Butter and Margarine

Butter and Margarine

Butter and Margarine are the most commonly used source of fats and oils for baking. We use butter in our cookie recipes due to its melt in your mouth flavor. Margarine can be used in place of butter if you prefer but it won’t have exactly the same flavor characteristics of butter. If you do choose to use margarine make sure you don’t use “Reduced Calorie” or “Low-Fat” varieties. They simply don’t have enough fat content to give your cookies the desired texture. They are meant for use as spreads and not for baking. Butter and regular margarine have the same baking properties. Butter is a natural dairy product and margarine is made from hydrogenated vegetable oils.

butter

butter

Butter – Salted or Unsalted?

Some of our recipes call for salted butter and some for unsalted. Most of us use salted butter or margarine every day. It is what we have grown accustomed to. Some recipes will call for unsalted butter, this gives you the ability to control the amount of salt in the recipe. If the recipe call for unsalted butter and you only have salted butter on hand then you can use it and then reduce the amount of salt that the recipe calls for.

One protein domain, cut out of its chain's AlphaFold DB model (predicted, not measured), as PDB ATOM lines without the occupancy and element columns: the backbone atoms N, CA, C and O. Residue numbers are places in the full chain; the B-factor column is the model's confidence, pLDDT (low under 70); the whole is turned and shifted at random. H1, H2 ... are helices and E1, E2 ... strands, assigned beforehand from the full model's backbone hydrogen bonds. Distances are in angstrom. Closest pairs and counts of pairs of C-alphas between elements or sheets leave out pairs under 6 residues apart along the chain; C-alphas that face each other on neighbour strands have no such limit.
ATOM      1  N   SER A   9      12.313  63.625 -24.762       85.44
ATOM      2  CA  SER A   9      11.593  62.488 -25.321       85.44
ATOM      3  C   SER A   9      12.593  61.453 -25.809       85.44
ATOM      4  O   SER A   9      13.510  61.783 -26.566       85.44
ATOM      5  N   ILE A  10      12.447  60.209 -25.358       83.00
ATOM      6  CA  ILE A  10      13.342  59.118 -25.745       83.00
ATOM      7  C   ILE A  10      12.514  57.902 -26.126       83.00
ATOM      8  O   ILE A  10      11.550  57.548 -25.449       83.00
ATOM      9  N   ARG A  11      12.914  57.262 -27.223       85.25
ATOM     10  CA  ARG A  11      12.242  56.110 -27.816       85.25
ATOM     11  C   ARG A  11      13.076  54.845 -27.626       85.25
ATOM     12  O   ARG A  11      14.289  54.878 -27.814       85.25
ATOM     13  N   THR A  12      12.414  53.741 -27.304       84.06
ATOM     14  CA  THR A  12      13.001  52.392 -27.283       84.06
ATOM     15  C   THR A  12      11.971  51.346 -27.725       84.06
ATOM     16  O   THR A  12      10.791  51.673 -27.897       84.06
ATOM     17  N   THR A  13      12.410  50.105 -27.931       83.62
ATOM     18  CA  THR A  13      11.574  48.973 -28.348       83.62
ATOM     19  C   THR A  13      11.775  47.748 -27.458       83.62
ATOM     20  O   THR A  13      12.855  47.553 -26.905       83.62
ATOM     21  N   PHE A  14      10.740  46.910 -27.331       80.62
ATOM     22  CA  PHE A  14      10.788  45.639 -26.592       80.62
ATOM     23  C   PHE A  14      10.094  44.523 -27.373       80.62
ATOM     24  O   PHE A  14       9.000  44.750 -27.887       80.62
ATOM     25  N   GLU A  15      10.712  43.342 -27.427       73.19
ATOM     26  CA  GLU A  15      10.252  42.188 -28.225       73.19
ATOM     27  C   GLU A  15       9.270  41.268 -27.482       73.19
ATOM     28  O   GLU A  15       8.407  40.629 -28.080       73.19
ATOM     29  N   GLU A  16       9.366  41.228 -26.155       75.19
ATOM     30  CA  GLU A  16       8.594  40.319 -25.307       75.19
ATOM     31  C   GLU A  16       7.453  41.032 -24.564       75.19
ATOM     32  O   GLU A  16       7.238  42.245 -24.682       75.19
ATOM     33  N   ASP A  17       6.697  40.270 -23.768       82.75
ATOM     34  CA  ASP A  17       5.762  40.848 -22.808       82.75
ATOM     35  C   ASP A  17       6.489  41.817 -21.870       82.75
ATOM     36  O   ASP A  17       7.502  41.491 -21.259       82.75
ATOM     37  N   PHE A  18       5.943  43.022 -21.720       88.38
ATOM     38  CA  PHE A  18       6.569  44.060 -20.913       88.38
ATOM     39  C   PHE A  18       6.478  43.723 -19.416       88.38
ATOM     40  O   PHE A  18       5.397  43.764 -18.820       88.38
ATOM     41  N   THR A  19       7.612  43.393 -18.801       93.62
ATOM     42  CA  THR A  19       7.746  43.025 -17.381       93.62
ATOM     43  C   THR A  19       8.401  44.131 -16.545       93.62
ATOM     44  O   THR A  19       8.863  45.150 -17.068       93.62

Each stick of salted butter (1/2 cup) has about 1/4 teaspoon of salt.

Shortening

Vegetable shortening was developed as a replacement for lard (rendered pig fat).
I remember my mom trying Crisco brand shortening. Of course, I had to stick my finger in it to see what it tasted like. It was tasteless and greasy. My dad used to call it axle grease. Years back they came out with a butter flavored version. Either kind of shortening can be used in place of butter or margarine in most cookie recipes, although there will be some difference in flavor and texture.
A few of our recipes call for shortening, try to use a top brand. Lower price brands tend to have air whipped into them to increase volume. This makes them weigh less and could ruin your batch of cookies.

Return from List of Spices to Recipe Ingredients

Return to Cookie Recipes